Where is the brainstem?
The spinal cord enters the skull through an opening known as the foramen magnum. At about this point, the cord merges with the medulla oblongata, which is the lowest part of the brainstem. The brainstem is thus the stalk that extends from the brain to meet the spinal cord, and is clearly visible when looking at the brain from any perspective that allows the base of the brain to be seen. The brainstem is made up of 3 major structures: the medulla oblongata (usually just called the medulla), the pons, and the midbrain.
What is the brainstem and what does it do?
In addition to connecting the brain to the rest of the nervous system, the brainstem has a number of essential functions. To simplify things, I'll discuss some of the functions associated with each of the three major regions of the brainstem. It should be noted, however, that the organization of the brainstem is very complex and this is just an overview.
In addition to being the point where the brainstem connects to the spinal cord, the medulla contains a nucleus called the nucleus of the solitary tract that is crucial for our survival. The nucleus of the solitary tract receives information about blood flow, along with information about levels of oxygen and carbon dioxide in the blood, from the heart and major blood vessels. When this information suggests a discordance with bodily needs (e.g. blood pressure is too low), there are reflexive actions initiated in the nucleus of the solitary tract to bring things back to within the desired range.
Thus, the medulla is essential to our survival because it ensures vital systems like the cardiovascular and respiratory systems are working properly. Additionally, the medulla is responsible for a number of reflexive actions, including vomiting, swallowing, coughing, and sneezing. Several cranial nerves also exit the brainstem at the level of the medulla.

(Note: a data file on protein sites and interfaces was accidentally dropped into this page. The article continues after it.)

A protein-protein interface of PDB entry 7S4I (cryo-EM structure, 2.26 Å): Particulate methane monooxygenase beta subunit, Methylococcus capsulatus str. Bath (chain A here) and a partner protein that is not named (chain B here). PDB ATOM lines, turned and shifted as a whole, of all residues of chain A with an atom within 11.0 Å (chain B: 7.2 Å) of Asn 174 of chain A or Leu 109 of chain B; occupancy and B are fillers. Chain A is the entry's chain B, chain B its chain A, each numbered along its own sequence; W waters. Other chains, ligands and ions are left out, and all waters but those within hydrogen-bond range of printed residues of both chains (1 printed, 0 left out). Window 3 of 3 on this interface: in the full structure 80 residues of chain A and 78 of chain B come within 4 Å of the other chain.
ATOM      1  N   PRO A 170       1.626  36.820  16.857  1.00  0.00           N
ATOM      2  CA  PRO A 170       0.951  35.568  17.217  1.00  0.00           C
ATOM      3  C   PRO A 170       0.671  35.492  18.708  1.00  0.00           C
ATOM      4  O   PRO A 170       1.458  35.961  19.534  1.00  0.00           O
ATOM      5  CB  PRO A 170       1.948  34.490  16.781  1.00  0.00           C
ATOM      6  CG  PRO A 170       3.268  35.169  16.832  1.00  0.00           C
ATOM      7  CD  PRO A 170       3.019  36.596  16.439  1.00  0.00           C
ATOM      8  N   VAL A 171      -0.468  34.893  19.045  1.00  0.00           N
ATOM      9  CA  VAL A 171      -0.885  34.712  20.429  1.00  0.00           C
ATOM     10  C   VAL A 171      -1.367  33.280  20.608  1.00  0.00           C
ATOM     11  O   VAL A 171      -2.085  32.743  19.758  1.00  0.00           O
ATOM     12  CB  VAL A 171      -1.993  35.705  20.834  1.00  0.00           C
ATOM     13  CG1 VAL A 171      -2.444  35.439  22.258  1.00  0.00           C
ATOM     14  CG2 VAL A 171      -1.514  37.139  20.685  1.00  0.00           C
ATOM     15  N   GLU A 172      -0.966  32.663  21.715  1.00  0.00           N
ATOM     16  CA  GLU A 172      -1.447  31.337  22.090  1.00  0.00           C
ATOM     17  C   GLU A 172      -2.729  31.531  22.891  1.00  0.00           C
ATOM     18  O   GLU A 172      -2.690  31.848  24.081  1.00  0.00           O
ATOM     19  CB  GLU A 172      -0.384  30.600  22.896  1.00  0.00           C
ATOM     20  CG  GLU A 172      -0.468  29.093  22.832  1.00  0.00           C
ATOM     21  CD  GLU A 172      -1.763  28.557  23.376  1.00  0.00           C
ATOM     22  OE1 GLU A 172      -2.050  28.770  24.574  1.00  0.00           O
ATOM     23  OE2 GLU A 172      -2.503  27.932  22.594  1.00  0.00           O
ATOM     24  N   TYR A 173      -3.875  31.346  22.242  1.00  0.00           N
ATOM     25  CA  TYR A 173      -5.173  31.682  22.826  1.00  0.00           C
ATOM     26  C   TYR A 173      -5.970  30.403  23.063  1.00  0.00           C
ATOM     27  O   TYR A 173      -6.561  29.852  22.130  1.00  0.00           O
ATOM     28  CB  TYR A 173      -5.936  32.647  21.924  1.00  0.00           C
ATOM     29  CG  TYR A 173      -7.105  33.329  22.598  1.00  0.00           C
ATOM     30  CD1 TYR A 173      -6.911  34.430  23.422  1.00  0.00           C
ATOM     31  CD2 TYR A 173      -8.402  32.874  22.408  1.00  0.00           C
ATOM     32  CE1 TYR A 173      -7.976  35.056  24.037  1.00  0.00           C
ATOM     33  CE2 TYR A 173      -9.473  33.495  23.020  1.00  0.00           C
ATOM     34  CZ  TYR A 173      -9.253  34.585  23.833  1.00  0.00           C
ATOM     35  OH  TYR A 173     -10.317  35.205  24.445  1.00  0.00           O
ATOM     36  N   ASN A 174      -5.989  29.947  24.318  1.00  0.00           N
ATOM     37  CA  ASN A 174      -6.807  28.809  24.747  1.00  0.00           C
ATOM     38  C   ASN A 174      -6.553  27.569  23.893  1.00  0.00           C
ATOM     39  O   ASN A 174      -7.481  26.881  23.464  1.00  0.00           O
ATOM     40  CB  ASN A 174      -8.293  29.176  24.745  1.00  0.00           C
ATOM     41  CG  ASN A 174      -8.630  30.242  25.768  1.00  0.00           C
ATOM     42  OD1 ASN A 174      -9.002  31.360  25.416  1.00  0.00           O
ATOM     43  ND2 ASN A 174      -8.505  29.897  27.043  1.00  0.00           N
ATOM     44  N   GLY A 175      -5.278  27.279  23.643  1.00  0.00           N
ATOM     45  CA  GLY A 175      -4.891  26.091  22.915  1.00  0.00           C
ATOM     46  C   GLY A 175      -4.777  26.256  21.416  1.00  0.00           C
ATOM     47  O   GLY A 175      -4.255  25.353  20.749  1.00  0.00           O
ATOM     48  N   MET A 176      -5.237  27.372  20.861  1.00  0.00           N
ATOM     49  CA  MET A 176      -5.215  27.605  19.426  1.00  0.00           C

The next structure on our way up the brainstem is the pons. The pons is hard to miss; it is a large, rounded, and bulging structure just above the medulla. The word "pons" means bridge in Latin, and it resembles a rounded bridge that connects the medulla and the midbrain.
The pons is an important pathway for tracts that run from the cerebrum down to the medulla and spinal cord, as well as for tracts that travel up into the brain. It also forms important connections with the cerebellum via fiber bundles known as the cerebellar peduncles.
The pons is home to a number of nuclei for cranial nerves. Nerves that carry information about sensations of touch, pain, and temperature from the face and head synapse in a nucleus in the pons. Motor commands dealing with eye movement, chewing, and facial expressions also originate in the pons. Additionally, cranial nerve nuclei in the pons are involved in a number of other functions, including swallowing, tear production, hearing, and maintaining balance/equilibrium.
The final branch of the brainstem as we move toward the cerebrum is called the midbrain. The midbrain contains a number of important tracts running to and from the cerebrum and cerebellum, as well as some key nuclei.
The upper posterior (i.e. rear) portion of the midbrain is called the tectum, which means "roof." The surface of the tectum is covered with four bumps representing two paired structures: the superior and inferior colliculi. The superior colliculi are involved in eye movements and visual processing, while the inferior colliculi are involved in auditory processing.
At about the level of the superior colliculi, but located more anteriorly (i.e. toward the front) is another important nucleus called the substantia nigra. The substantia nigra, which literally means "black substance," was so named because it appears very dark in an unstained piece of tissue. The substantia nigra is rich in dopamine neurons and is considered part of the basal ganglia, which is a collection of nuclei that are crucial to normal motor movement. In patients who are suffering from Parkinson's disease, neurodegeneration occurs in the substantia nigra, and this neurodegeneration is associated with the hallmark movement dysfunction we see in Parkinson's.
Although it is the most evolutionarily ancient part of our brain, the brainstem is still very complex and has a long list of roles that haven't been included here. The brainstem may not provide us with the higher intelligence we normally associate with being human, but it does carry all of the information to and from those areas we do associate with higher intelligence. And, just as importantly (if not more so), it ensures the vital functions necessary to support those areas continue uninterrupted.